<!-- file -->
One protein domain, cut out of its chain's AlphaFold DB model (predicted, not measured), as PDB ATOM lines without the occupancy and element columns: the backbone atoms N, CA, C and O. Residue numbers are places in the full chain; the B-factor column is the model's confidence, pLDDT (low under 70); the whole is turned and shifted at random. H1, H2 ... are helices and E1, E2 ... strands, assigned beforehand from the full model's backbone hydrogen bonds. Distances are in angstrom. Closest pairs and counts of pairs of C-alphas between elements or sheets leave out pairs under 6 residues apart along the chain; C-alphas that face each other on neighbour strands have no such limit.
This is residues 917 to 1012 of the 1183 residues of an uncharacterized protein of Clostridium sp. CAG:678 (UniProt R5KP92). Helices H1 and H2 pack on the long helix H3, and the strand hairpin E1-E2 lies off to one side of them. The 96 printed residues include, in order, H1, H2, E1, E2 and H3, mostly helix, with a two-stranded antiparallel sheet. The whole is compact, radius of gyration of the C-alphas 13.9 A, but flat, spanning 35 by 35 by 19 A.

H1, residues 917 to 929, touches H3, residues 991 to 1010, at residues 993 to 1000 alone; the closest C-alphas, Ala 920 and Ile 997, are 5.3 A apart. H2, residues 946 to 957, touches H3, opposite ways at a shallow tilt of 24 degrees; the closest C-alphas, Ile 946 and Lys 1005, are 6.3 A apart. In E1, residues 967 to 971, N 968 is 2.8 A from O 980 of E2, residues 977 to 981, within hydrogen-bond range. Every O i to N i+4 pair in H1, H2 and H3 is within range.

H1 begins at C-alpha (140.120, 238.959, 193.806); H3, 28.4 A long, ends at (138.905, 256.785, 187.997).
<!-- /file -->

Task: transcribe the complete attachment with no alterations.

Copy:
One protein domain, cut out of its chain's AlphaFold DB model (predicted, not measured), as PDB ATOM lines without the occupancy and element columns: the backbone atoms N, CA, C and O. Residue numbers are places in the full chain; the B-factor column is the model's confidence, pLDDT (low under 70); the whole is turned and shifted at random. H1, H2 ... are helices and E1, E2 ... strands, assigned beforehand from the full model's backbone hydrogen bonds. Distances are in angstrom. Closest pairs and counts of pairs of C-alphas between elements or sheets leave out pairs under 6 residues apart along the chain; C-alphas that face each other on neighbour strands have no such limit.
This is residues 917 to 1012 of the 1183 residues of an uncharacterized protein of Clostridium sp. CAG:678 (UniProt R5KP92). Helices H1 and H2 pack on the long helix H3, and the strand hairpin E1-E2 lies off to one side of them. The 96 printed residues include, in order, H1, H2, E1, E2 and H3, mostly helix, with a two-stranded antiparallel sheet. The whole is compact, radius of gyration of the C-alphas 13.9 A, but flat, spanning 35 by 35 by 19 A.

H1, residues 917 to 929, touches H3, residues 991 to 1010, at residues 993 to 1000 alone; the closest C-alphas, Ala 920 and Ile 997, are 5.3 A apart. H2, residues 946 to 957, touches H3, opposite ways at a shallow tilt of 24 degrees; the closest C-alphas, Ile 946 and Lys 1005, are 6.3 A apart. In E1, residues 967 to 971, N 968 is 2.8 A from O 980 of E2, residues 977 to 981, within hydrogen-bond range. Every O i to N i+4 pair in H1, H2 and H3 is within range.

H1 begins at C-alpha (140.120, 238.959, 193.806); H3, 28.4 A long, ends at (138.905, 256.785, 187.997).